We shall consider these grounds in order.
1. The act under which this removal is to be sustained, if at all, was passed August 13, 1888, (25 St. c. 866, p. 433,) to correct the enrollment of an act approved March 3, 1887, (24 St. c. 373, p. 552.) The act is an amendment of the act of March 3, 1875, determining the jurisdiction of circuit courts of the United States, and regulating the removal of causes from state courts. By the first section the original jurisdiction of circuit courts of the United States is defined. Part of the second section is as follows:
It has been held by the supreme court of the United States in Re Pennsylvania Co., 137 U.S. 451, 11 S.Ct. 141, that only suits involving $2,000 or more can be removed for local prejudice. The petition for removal shows that the necessary amount is involved. It has been held by the supreme court of the United States in Re Pennsylvania Co., 137 U.S. 451, 11 S.Ct. 141, that only suits involving $2,000 or more can be removed for local prejudice. The petition for removal shows that the necessary amount is involved. It has been held by Judge Jackson in Whelan v. Railroad Co., 35 F. 849, and in Thouron v. Railway Co., 38 F. 673, that under this act, where all the plaintiffs in a state court are citizens of the state where suit is brought, a single defendant, being a citizen of another state, may remove the case into the proper United States circuit court for prejudice and local influence, even though he is united as codefendant with citizens of the same state as the plaintiffs and the nonresident removing defendant. We understand the chief justice in the case of Wilder v. Iron Co., 46 F. 676, to concede and assume the correctness of the view of Judge Jackson as given above. It follows that, as the city of Detroit, the sole plaintiff here, is a citizen of Michigan, and the trust company, one of the defendants, is a citizen of New York, the order of removal, so far as the citizenship of the parties is concerned, was authorized by statute.
Counsel for complainant do not seriously dispute the correctness of the foregoing views, but the ground which they vigorously press upon the court for excluding this from the cases included within the local prejudice clause is very different. They say that the only question at issue in this suit is one of law, and that questions presenting only questions of law are not removable under the statute for prejudice and local influence. It is conceded that the questions arising on the bill and answer involve simply the construction of the constitution of the state of Michigan, and the laws and ordinances passed thereunder, and are purely at law. The contention of counsel is that the prejudice and local influence which congress had in mind was that which would operate upon a...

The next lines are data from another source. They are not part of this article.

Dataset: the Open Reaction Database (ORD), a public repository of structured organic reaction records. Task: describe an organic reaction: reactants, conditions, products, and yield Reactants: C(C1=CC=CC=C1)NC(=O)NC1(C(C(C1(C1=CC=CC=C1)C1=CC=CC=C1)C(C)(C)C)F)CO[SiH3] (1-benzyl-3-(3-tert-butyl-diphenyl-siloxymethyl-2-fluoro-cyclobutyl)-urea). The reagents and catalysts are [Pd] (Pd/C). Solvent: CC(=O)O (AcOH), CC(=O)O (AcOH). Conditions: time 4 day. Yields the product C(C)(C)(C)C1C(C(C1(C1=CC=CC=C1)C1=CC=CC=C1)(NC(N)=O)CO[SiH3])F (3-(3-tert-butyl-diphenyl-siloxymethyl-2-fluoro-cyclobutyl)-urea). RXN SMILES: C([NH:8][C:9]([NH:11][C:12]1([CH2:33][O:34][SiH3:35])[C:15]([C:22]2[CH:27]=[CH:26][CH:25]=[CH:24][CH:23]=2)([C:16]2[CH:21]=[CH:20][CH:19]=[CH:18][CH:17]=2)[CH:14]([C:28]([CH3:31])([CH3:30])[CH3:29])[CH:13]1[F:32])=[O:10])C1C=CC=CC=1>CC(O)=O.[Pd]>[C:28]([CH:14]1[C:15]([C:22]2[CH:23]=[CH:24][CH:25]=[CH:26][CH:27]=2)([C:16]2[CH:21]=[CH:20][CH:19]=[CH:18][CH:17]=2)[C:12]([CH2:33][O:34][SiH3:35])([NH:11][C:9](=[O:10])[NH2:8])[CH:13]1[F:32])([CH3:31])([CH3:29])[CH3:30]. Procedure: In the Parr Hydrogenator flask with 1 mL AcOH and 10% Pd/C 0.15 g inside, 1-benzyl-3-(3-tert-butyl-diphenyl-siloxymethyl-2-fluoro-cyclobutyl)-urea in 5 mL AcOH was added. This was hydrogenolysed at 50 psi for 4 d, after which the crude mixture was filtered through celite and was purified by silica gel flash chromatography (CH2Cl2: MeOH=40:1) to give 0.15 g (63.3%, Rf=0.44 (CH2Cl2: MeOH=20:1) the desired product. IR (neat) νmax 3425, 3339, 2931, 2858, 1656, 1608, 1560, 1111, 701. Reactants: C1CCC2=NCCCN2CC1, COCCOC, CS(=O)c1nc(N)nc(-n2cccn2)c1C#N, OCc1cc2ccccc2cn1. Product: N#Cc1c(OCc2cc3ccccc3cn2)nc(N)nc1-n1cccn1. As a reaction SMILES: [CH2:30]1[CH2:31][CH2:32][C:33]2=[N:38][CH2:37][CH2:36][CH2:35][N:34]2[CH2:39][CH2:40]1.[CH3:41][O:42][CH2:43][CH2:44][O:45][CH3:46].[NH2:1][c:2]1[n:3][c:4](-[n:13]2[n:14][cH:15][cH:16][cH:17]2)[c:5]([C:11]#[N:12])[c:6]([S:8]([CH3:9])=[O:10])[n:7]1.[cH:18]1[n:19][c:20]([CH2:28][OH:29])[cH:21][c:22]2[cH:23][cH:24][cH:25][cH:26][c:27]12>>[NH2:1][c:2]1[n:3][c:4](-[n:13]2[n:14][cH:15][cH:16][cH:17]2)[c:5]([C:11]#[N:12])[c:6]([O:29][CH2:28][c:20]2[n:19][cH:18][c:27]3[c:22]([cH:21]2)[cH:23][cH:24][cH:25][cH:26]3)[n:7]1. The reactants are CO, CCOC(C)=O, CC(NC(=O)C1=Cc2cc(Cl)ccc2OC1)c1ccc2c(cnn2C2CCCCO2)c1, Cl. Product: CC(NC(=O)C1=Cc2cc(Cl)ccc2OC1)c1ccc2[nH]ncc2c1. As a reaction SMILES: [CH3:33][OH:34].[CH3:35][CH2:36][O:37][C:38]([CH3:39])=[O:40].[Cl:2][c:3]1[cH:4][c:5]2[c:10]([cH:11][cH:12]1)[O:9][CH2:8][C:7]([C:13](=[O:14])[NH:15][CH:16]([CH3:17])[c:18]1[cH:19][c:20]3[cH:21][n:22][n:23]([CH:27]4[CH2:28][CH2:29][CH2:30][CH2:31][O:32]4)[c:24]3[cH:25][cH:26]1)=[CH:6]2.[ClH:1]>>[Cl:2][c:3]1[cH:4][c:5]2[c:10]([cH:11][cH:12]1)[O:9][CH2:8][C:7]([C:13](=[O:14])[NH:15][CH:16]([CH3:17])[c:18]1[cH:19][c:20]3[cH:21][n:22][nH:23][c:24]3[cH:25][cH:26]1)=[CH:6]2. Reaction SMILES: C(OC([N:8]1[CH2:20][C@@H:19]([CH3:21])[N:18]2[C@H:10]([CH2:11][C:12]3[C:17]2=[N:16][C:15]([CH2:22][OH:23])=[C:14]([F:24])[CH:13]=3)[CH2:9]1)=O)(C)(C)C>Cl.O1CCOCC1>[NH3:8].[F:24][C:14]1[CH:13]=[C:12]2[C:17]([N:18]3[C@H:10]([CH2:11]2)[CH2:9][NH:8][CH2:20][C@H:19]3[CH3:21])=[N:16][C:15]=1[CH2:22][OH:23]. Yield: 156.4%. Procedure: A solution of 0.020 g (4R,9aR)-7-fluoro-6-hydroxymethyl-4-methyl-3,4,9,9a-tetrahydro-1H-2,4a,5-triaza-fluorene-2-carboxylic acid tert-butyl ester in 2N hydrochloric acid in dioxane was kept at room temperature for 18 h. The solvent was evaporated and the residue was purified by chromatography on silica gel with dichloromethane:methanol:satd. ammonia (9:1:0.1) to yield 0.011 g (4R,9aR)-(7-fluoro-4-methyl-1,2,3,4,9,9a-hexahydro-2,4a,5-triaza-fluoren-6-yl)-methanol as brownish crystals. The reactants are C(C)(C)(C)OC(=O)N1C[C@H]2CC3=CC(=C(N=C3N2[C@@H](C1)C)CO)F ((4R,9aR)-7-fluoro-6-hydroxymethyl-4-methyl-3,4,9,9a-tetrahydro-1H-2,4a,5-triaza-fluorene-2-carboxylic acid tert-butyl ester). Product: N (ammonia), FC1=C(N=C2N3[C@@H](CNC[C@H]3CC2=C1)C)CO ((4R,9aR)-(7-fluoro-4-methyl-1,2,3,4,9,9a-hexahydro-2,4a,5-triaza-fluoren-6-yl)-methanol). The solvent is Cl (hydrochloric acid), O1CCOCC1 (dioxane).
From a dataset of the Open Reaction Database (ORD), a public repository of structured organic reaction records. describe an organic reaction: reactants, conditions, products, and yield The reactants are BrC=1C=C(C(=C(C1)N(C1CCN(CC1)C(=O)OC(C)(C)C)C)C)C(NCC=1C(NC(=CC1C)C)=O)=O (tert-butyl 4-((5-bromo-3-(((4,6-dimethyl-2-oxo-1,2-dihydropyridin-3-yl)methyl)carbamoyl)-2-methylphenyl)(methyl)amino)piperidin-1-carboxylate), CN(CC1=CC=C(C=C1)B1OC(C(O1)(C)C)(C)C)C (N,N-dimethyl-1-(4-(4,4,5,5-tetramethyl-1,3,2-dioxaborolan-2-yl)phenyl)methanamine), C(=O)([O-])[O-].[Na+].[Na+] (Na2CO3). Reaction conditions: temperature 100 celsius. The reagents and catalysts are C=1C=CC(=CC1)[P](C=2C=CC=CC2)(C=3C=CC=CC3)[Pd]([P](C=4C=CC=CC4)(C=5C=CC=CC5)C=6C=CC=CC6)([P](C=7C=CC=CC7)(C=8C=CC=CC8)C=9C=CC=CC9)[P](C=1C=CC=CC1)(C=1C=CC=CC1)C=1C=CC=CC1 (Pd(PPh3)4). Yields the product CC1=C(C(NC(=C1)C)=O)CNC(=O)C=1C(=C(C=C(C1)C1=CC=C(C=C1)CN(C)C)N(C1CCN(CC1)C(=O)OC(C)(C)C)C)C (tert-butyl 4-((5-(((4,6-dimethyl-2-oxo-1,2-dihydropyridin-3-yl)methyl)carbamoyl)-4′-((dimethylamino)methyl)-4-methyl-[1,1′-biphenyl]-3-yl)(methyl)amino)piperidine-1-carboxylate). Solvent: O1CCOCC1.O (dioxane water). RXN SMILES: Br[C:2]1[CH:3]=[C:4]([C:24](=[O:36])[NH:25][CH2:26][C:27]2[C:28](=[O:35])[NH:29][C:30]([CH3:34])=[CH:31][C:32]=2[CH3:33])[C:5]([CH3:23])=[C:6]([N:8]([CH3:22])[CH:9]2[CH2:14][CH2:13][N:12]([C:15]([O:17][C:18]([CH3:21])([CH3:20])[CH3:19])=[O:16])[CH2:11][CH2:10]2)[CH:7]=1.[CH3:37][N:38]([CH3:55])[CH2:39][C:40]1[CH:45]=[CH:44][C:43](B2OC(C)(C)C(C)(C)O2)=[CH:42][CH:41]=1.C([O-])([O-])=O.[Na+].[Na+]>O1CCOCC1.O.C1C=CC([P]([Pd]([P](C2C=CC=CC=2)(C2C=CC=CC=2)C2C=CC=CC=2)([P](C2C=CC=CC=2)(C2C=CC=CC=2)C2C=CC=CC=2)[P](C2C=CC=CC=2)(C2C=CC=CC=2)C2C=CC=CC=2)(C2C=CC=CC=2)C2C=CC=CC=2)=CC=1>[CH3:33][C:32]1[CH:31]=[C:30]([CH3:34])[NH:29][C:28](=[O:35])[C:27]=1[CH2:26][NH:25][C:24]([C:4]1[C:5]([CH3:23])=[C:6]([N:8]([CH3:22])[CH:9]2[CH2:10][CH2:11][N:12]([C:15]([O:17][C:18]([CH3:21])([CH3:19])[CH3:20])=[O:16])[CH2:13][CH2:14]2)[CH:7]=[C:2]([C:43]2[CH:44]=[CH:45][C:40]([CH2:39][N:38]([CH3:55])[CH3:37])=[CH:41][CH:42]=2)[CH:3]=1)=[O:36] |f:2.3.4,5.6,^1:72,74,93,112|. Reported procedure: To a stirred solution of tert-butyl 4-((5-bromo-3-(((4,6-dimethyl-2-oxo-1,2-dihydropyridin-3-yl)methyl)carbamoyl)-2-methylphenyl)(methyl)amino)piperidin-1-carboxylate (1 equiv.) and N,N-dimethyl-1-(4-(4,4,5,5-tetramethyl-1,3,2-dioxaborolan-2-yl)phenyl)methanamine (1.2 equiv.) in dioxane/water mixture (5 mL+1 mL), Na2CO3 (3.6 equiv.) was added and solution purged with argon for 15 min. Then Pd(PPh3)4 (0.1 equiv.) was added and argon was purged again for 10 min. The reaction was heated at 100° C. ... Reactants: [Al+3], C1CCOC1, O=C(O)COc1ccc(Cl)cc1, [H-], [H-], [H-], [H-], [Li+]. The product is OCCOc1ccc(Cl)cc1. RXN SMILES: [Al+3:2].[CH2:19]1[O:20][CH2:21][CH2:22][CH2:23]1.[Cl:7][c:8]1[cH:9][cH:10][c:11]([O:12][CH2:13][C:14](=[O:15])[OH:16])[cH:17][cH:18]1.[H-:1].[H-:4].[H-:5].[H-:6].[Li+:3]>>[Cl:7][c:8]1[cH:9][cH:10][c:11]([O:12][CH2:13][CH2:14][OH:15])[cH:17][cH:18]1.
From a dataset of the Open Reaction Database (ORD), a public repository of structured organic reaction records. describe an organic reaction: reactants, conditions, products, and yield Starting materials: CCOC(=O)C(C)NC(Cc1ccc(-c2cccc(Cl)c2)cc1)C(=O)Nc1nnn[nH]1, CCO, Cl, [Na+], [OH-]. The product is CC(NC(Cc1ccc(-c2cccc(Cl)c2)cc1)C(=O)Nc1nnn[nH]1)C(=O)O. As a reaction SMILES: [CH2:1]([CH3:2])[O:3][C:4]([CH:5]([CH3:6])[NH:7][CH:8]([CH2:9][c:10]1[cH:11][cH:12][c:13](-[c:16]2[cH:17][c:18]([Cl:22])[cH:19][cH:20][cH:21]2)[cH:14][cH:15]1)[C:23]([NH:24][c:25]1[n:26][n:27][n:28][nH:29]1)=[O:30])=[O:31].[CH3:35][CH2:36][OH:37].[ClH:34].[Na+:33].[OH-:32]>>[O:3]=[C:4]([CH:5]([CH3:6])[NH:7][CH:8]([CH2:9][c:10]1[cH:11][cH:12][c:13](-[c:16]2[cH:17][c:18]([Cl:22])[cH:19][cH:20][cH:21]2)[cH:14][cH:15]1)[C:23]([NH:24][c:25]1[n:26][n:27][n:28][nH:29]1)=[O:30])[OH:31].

To continue readingRequest your trial
City of Greenwood v. Humphrey & Co., Inc
... ... 415, 8 S.Ct. 460; 7 Cyc. of Federal ... Procedure, sec. 3624, page 586; 2 Hughes Federal Practice, ... sec. 714, page 39; City of Detroit v. Detroit City Ry ... Co., 54 F. 1; City of New York v. Sage, 206 F. 369 ... The ... eminent domain proceeding was legally removed by ... ...
Elstermeyer v. City of Cheyenne
...of the plaintiff. Ohlman v. Company, 120 S.W. 1155; Schoenfeld v. Bourne, 123 N.W. 537; Hubner v. Reickhoff, 72 N.W. 540; Detroit v. City Railroad Company, 54 F. 1; Whitney v. Masemore, 89 P. 914; Flynn v. Tate, 228 S.W. 1070. The attempted service by publication was void. Morris v. Tracy, ......
- City of Detroit v. Detroit City Ry. Co.
Chicago, Burlington & Quincy Railway Company v. Gildersleeve
... ... imprisonment "in the common jail in the city of St ... Louis for the period of thirty days, or until he shall be ... to a point somewhat kindred, Judge Taft in City of ... Detroit v. Railroad, 54 F. 1 (19), says that where ... "influences of a personal ... ...